The packages were opened in Block 2 inside the protective custody camp. Prisoners Sunajek, Nogaj, and Krause worked there. Krause was clerk of Block 2, then Block 3 before working in the post office (161), and he was also room or block elder in Block 4 (172). Krause also had an affair with one of the women in the brothel which cost him his position as clerk (162). “He organized all sorts of articles from parcels which came in and carried them to his woman in the brothel” (172). Although Szmura did not see his package being opened, he says he knows the contents because his mother had written to him about them and because he saw Grill “take away a loaf of bread and part of a bologna” (162).
Szmura was not aware of any rule that prisoners should only
be allowed enough food for two days (162). First Sergeant Fuessel,
Master Sergeant Reichert and Block Fuehrer Iffert
were not involved in censoring the packages, according to Szmura, but only in
distributing them (162). Fuessel was known for taking
little from the packages (176). Chmielewski and Seidler also distribu
Szmura also testifies that he knew Grill was involved in bathing invalids to death (156). One Sunday evening (163) he was in the dispensary in Block 21 and on his way back to Block 17, which was near the crematorium (163). As one left the dispensary, there was a gate between Blocks 27 and 28. Going along the road toward Roll-Call Square, facing the square, there was a bathroom to the right and a washroom for either Blocks 21 or 22 on the left (177) There was a pit, perhaps for refuse, between Blocks 31 and 24 (178). He passed the wash house and paused for a few minutes (163). Several capos were outside washing (179) and he looked in before being beaten with a stick and told to leave (163). Chmielewski (156) was present wearing a leather coat and a bent hat with a rim (179). Also present was the “at that time the roll-call leader, Gross, and then Seidler” (156). The SS were wearing green coats with darker velvet collars (179). Also present were the eldest from Block 32, the invalid block (156).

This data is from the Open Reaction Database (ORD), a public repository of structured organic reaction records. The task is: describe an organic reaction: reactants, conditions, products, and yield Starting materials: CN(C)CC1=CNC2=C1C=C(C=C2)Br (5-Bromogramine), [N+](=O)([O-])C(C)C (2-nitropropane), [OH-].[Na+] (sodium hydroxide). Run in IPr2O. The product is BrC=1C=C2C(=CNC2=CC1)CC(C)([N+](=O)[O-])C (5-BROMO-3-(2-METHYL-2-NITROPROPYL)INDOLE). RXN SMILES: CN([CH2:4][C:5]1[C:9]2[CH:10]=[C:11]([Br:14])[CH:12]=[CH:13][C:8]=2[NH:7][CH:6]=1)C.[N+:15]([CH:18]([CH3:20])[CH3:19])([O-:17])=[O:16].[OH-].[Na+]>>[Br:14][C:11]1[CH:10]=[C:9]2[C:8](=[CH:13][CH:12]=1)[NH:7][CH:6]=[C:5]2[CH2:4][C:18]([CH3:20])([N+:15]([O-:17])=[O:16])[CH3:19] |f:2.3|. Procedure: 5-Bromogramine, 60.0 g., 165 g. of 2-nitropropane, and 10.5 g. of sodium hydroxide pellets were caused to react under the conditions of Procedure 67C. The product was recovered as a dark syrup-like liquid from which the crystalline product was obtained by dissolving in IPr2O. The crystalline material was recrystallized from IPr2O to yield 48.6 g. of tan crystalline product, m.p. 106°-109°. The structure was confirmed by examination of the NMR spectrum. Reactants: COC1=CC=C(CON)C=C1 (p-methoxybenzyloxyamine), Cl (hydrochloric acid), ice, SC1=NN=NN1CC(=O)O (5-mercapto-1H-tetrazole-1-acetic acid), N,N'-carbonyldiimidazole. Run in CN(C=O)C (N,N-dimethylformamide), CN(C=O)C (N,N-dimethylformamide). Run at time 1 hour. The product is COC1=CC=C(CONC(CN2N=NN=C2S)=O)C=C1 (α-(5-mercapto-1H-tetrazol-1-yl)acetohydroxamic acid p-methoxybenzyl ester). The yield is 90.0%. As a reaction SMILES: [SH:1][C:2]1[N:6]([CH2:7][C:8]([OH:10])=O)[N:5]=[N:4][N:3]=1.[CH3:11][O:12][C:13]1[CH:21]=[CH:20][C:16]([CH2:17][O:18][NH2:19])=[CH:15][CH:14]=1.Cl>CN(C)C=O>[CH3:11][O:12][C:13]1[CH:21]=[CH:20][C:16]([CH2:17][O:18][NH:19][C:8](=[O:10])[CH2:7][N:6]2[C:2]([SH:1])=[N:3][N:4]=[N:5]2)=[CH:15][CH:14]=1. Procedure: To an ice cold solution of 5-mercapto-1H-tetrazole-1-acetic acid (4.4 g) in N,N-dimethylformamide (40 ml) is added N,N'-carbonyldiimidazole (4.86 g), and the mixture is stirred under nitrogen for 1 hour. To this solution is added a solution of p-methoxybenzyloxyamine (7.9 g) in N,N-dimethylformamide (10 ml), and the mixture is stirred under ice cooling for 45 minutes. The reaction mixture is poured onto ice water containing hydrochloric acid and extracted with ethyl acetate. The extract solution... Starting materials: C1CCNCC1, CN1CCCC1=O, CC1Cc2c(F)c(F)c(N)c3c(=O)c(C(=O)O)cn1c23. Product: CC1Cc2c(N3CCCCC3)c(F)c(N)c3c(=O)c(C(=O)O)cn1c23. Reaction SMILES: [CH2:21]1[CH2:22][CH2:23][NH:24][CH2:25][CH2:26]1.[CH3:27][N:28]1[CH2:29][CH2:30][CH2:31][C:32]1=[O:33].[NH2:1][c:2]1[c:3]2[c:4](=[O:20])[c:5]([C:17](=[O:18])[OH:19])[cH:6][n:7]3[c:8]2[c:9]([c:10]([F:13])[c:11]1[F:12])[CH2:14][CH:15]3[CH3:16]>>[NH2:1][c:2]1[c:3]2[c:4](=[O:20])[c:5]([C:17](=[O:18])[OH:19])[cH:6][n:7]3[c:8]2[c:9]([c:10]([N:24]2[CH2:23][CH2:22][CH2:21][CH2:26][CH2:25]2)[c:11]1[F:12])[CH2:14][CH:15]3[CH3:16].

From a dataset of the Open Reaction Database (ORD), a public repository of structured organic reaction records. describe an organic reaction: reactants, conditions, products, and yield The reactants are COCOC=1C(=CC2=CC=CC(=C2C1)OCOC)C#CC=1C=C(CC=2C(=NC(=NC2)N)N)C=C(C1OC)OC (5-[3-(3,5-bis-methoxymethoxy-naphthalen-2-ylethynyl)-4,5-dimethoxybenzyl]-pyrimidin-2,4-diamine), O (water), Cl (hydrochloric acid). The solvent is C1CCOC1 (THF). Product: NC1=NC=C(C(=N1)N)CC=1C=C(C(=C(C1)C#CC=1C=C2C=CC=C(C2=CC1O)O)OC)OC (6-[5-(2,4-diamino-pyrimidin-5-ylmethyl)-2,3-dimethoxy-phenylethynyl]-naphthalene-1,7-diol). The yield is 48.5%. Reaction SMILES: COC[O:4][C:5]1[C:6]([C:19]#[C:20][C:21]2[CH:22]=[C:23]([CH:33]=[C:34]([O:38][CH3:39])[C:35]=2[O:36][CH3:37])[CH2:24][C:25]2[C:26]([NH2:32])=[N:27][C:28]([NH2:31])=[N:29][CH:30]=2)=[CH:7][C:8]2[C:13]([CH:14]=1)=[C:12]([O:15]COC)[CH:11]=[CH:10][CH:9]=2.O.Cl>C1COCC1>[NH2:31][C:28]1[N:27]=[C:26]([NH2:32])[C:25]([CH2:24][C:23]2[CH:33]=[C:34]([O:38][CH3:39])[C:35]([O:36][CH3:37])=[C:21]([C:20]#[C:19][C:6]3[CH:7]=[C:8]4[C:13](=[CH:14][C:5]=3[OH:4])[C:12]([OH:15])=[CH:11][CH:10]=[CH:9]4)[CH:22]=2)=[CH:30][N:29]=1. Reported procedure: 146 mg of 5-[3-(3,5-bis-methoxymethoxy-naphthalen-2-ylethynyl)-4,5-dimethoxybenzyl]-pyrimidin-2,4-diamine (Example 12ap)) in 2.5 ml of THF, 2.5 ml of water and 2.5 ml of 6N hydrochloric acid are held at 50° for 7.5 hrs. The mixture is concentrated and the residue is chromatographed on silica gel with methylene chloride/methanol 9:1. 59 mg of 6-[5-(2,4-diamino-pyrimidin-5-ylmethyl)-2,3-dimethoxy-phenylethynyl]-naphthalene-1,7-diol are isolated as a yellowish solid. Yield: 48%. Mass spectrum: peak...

meter wide double doors to the washroom were fixed at both sides to the ceiling
and the floor with bolts. On this occasion they were both open (181) Inside the
wash room water was standing to the depth of about one foot (179), red from the
blood of prisoners (180). He said some of them yelled “Jesus” and “Maria” in
Polish while others yelled out in Spanish. Grill, with an oxtail whip in hand,
would order the prisoners “to fall down into the water and to get up and then
to fall down” (156). Prisoners who tried to leave were beaten and forced to
stand under “the 1st, 2nd, 3rd and 4th shower heads and nobody was allowed to stand between